Freezing bread is a great way to preserve your bread for later use.

You can freeze and thaw almost every type of bread that you buy. Throwing your loaves in the freezer can extend its shelf-life considerably.

However, it’s important to store and freeze your bread in a way that prevents changes to texture and taste.

This article explores the reasons to freeze bread, how to freeze and thaw bread properly, and potential downsides to keep in mind.

two loaves of bread wrapped up in the freezerShare on Pinterest
Qwart/Getty Images

Few things taste as delicious and satisfying as fresh bread, especially homemade and bakery bread. However, these fresh and homemade loaves often have a short shelf life because they have little or no preservatives added.

If you leave your bread on the counter or pantry in its original packaging, it can go stale in a few days, eventually growing mold if you’re not careful. This is due to exposure to air and moisture (1).

Commercially produced, store-bought breads tend to have preservatives and keep longer at room temperature.

You can preserve freshness by wrapping bread in aluminum foil or plastic wrap and storing it in your breadbox or bread bag. However, you may find that the crust will lose some of its crunchiness.

Freezing bread is one of the best ways to keep bread fresh. It allows you to keep bread for a longer time while preserving its quality and texture.

In fact, you may find that frozen bread that’s been thawed tastes similar to fresh bread.

You may want to freeze bread if you know you won’t eat it all before it goes bad. Also, if you bought or baked too much bread or are planning to use it at a later date, freezing your bread may help you get the most of your bread.


Bread can go stale quickly, so freezing bread is a great way to preserve it for a longer time.

Here’s how to freeze a loaf of bread, whole or sliced:

  1. Wrap bread tightly in aluminum foil or plastic wrap.
  2. Place in an airtight freezer bag.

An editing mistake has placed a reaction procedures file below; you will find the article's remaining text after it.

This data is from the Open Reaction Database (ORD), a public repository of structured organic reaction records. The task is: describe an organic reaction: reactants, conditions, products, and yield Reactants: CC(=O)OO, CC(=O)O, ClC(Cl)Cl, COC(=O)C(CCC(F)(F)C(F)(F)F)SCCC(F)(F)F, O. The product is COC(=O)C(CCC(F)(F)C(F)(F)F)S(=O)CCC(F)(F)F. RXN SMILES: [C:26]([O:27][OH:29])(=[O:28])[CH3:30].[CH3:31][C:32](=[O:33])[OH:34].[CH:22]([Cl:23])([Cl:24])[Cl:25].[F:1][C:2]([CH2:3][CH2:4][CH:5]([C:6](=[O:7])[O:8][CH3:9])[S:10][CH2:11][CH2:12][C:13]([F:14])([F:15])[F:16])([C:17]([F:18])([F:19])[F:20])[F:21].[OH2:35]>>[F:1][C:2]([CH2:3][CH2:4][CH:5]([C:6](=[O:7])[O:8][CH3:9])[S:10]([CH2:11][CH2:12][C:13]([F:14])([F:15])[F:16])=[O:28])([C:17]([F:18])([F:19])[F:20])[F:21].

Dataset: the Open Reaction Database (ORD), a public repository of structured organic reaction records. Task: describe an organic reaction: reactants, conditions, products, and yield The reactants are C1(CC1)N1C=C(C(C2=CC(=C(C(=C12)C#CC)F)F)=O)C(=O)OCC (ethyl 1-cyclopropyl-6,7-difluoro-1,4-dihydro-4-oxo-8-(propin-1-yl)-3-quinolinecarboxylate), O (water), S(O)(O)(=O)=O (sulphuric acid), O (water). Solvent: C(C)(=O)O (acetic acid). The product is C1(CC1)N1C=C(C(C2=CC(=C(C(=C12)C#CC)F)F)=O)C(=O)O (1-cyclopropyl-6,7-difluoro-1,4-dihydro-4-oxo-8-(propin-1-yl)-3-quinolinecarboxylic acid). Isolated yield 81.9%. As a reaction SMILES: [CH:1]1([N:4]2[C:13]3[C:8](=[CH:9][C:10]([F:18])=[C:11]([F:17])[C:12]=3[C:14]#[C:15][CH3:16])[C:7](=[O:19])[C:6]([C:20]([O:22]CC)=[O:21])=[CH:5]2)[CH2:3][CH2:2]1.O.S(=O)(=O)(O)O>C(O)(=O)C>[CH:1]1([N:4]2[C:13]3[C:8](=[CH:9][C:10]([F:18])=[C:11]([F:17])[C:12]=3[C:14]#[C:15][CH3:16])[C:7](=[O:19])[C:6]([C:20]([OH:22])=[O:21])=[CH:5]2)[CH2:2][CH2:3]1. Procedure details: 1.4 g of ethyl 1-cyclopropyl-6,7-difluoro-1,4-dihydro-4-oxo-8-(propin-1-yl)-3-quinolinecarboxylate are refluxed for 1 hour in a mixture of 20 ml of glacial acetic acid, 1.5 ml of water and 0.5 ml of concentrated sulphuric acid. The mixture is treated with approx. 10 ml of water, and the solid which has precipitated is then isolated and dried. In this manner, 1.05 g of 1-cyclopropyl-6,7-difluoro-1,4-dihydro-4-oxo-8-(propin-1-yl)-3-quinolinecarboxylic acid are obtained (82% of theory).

3. Seal tightly. Label with date.
  4. Store in freezer.

If you are freezing homemade bread, make sure it has cooled completely before freezing it.

If you want another layer of protection against freezer burn, wrap bread in plastic wrap then wrap in aluminum foil (2).

No matter whether you use foil or plastic wrap, as long as you wrap your bread tightly you should be able to extend how long your bread stays fresh.

Freezing methods by type of bread

Some types of bread may require different freezing methods.

To freeze hamburger buns or other sandwich rolls:

  1. Place them side by side in a single layer in a freezer bag.
  2. Seal tightly. Label with date.
  3. Store in freezer.

You’d want to eat these frozen buns within a few weeks. If you want to freeze them for a longer period of time, wrap each one individually in plastic wrap before placing them in the freezer bag.

Wrapping each one individually also prevents them from sticking to each other. So if you have a lot of buns and can’t put them in a single layer in a bag, wrapping each one is the way to go.

You can follow this same technique for muffins, pieces of cornbread, slices of zucchini or banana bread, and bagels. Slice the bagels before freezing so they’re easier to toast.

To freeze flatbreads like pita or naan bread:

  1. Keep pita in original packaging or put it in a freezer bag.
  2. If you want an extra layer of protection, wrap in aluminum foil.